By the Division of Banks

DECISION ESTABLISHING CERTAIN MAXIMUM DISHONORED CHECK FEES AT MASSACHUSETTS STATE-CHARTERED INSTITUTIONS

FEBRUARY 25, 2010


This decision establishes the maximum allowable fee Massachusetts state-chartered banks and credit unions may assess certain consumer deposit accounts for processing dishonored checks, otherwise referred to as deposit return items (DRI), under Massachusetts General Laws chapter 167D, section 3 and Massachusetts General Laws chapter 171, section 41A. 1 The maximum fee set by this decision shall remain in effect until, or shortly after March 31, 2011.

2010 DRI Determination

The 2010 dishonored check or DRI fee is based upon deposit return item cost data independently obtained from a sample of state-chartered banks and credit unions. The Division of Banks (Division) collected these data during the course of its regularly scheduled financial safety and soundness examinations under G. L. c.167, s.2. The sample of institutions reasonably reflects industry differences in asset size, charter type, geographical location and DRI processing procedures. The Division used three years of DRI cost data to determine the maximum allowable fee under Chapter 178 of the Acts of 1997. The data collected from the Division's examination sampling process is summarized below.

A total of 68 institutions were surveyed. This sample included 40 banks and 28 credit unions 2. The cost of processing deposit returned items ranged from $0.72 to $19.13 per item. Banks generally had a lower average cost than credit unions. The average cost to process a deposit return item was $5.46 for banks and credit unions combined. Banks had an average cost of $5.12 and credit unions had an average cost of $7.71. The time for processing a DRI ranged from 3 to 31 minutes and the median cost of all institutions was $5.15 per item.

Conclusion

The maximum allowable fee Massachusetts state-chartered banks and credit unions may assess certain consumer deposit accounts for processing dishonored checks or DRI items under Massachusetts General Laws chapter 167D, section 3 and Massachusetts General Laws chapter 171, section 41A, respectively, shall be $5.15. The existing fee shall remain in effect until March 31, 2010 or such later time as individual institutions have complied with the increased fee notice provisions required under the State and federal truth in savings laws. This fee determination shall be in effect from March 31, 2010 to March 31, 2011 or until such time as the Division issues its 2011 DRI fee decision.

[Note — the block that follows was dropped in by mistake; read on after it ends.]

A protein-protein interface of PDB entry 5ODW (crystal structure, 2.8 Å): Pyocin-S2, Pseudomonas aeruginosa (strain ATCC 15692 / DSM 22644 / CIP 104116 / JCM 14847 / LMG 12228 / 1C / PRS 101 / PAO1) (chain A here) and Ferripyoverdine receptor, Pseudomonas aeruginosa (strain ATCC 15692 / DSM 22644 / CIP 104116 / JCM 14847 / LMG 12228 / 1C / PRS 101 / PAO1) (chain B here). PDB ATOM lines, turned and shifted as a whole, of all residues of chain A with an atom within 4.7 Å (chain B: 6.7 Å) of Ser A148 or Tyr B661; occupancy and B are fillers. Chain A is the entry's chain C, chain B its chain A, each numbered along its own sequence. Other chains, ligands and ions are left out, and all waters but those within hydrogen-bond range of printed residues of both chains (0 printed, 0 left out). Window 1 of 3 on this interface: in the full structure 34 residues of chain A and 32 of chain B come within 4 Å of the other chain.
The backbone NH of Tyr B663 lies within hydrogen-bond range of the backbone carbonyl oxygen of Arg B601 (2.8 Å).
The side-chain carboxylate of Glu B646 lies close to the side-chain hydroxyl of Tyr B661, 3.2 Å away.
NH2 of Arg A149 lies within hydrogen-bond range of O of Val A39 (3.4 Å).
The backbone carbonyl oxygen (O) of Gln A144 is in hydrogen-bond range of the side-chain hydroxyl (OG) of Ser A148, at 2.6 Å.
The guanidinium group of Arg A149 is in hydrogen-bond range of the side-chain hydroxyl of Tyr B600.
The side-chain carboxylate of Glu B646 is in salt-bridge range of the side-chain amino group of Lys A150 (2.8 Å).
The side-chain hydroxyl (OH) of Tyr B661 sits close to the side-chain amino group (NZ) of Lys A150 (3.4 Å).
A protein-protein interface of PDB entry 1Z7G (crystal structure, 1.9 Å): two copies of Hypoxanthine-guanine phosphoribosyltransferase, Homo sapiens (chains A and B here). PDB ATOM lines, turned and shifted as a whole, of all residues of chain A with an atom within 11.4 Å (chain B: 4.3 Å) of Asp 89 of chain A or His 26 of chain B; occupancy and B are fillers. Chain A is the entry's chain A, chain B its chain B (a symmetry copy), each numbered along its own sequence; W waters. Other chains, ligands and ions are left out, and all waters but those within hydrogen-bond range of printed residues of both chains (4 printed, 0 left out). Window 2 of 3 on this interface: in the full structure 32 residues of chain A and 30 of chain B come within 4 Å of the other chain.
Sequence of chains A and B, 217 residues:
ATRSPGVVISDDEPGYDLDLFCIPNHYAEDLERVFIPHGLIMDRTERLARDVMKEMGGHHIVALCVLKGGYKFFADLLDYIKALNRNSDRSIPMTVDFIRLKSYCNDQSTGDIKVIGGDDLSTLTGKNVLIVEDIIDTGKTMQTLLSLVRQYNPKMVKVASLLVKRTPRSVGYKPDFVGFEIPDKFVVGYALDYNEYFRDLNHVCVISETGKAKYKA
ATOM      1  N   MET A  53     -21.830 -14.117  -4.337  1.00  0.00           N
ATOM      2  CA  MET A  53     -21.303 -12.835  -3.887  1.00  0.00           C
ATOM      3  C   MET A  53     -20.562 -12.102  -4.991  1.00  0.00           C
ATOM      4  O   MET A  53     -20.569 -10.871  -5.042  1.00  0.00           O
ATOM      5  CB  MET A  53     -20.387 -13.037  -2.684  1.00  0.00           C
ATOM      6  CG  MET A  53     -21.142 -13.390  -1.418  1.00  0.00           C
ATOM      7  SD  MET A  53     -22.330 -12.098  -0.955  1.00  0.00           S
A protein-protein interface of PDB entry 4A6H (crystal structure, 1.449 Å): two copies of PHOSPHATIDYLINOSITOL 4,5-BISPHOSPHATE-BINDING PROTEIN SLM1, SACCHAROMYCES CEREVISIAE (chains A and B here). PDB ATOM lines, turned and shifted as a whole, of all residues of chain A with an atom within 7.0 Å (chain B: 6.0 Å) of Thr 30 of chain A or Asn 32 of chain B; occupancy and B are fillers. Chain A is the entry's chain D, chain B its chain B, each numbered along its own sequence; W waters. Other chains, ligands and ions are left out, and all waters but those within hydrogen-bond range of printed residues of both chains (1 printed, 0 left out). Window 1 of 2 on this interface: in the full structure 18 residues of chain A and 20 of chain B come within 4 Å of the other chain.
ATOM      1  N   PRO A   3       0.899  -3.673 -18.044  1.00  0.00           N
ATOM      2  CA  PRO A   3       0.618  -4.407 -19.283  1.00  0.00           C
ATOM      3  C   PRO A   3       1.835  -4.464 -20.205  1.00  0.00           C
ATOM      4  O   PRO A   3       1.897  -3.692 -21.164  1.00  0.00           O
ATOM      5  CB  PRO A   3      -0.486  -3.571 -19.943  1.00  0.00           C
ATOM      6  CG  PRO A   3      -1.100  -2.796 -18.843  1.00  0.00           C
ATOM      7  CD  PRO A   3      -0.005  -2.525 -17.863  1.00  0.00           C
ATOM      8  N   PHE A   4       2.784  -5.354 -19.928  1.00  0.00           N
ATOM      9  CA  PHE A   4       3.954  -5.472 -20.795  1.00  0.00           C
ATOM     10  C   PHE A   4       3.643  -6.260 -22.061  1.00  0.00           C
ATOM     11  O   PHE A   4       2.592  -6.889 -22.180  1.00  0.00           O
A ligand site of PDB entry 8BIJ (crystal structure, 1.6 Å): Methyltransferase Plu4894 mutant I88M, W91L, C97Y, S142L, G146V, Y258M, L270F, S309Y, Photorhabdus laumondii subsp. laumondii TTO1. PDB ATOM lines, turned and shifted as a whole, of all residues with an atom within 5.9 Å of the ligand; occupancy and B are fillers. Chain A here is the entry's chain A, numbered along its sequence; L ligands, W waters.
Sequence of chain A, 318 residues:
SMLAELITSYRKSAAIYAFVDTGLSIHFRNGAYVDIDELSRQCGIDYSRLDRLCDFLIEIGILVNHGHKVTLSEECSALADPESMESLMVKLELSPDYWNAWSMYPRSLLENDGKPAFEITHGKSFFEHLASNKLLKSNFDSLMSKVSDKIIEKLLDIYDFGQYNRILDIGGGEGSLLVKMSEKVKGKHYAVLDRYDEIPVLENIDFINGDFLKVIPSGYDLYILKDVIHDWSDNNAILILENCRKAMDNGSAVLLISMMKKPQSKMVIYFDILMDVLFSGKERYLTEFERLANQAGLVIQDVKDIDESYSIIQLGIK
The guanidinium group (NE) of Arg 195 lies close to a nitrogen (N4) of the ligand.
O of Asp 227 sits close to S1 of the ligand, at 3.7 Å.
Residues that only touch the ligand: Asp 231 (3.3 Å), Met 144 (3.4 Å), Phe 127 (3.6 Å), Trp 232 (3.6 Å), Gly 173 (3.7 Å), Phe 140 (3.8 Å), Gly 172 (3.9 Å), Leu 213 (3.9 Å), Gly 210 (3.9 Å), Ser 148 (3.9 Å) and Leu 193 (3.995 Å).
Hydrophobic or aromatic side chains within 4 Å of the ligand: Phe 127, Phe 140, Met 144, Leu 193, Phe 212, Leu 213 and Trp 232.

State-chartered institutions are advised that the above DRI fee is the maximum fee permitted by law. Institutions, however, may elect to impose a lower DRI fee or to waive the fee for their customers.



February 25, 2010
Date
Steven L. Antonakes
Commissioner of Banks

1These statutes govern the consumer deposit accounts of state-chartered banks and credit unions, respectively. The provisions are substantially identical. The statutes provide in pertinent part: "... no bank [or credit union] shall assess any fee, charge or other assessment against any account, established for personal, family or household purposes, of a depositor, who as the payee of a check, draft or money order, of which the payee is not also the maker, deposits the same therein and payment on any such instrument is refused by the depository institution upon which it is drawn because of insufficient funds or because the maker thereof did not have an account at such depository institution; provided, further, that a bank [or credit union] may assess a reasonable fee, charge or assessment that represents its direct costs, as established annually by the commissioner of banks, incurred for processing such, draft or money order." (Emphasis supplied.)

2 The list of institutions surveyed includes 14 cooperative banks, 20 savings banks, 6 commercial banks and 28 credit unions. Asset sizes of all the institutions surveyed ranged from $7 million to $7 billion. The total assets of all the institutions were $36 billion. The survey was conducted during regular safety and soundness examinations conducted in 2007, 2008, and 2009. Institutions selected were done so solely on the basis of examination scheduling. As a result, the components of the sample are randomly derived and are not necessarily a representative sample of all institutions. The examiners independently collected the information after discussing the particular institution's DRI practices and procedures with affected institution personnel. All collected data was reviewed for reasonableness.)